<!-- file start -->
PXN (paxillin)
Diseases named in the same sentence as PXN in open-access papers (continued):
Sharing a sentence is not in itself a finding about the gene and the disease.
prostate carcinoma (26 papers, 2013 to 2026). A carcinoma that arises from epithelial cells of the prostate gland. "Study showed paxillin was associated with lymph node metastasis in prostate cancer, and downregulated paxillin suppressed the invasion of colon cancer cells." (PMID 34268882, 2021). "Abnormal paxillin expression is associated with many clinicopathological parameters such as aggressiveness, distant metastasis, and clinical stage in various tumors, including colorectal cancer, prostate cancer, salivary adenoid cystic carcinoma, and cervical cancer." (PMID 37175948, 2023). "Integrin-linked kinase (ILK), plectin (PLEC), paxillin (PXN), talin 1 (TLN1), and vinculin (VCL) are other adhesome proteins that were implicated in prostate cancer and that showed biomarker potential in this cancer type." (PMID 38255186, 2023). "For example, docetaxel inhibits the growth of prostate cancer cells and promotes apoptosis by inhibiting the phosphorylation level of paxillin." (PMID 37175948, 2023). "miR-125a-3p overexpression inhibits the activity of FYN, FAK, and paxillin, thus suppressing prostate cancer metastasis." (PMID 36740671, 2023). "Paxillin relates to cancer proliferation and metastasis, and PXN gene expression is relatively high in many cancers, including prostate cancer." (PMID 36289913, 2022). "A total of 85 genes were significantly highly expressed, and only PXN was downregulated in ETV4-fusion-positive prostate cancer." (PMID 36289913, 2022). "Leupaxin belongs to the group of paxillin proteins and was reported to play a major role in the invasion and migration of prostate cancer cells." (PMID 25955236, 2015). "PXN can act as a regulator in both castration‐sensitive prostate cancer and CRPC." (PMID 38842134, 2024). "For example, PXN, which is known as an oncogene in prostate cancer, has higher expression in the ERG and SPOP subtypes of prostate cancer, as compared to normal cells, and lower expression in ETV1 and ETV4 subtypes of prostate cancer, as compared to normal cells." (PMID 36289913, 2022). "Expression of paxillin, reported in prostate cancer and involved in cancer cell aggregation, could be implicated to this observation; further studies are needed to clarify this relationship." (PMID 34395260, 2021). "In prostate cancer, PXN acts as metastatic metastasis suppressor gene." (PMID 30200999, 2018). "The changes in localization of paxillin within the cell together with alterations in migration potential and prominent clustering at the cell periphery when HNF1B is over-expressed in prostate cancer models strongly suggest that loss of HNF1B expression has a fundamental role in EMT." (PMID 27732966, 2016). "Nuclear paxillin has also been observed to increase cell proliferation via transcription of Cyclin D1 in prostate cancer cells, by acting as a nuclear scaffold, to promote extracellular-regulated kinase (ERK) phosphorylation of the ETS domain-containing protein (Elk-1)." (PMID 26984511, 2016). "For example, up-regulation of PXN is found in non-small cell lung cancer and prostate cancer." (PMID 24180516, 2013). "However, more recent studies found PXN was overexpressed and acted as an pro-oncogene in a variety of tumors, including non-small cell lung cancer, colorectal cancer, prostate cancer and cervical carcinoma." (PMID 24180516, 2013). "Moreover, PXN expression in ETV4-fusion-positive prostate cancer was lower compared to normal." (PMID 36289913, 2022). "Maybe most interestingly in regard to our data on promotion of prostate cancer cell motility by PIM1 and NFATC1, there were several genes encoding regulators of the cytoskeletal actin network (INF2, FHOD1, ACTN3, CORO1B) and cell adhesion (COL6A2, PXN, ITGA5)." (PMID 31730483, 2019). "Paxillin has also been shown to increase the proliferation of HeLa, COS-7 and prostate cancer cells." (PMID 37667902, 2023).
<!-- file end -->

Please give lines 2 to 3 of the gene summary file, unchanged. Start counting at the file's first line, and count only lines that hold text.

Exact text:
Diseases named in the same sentence as PXN in open-access papers (continued):
Sharing a sentence is not in itself a finding about the gene and the disease.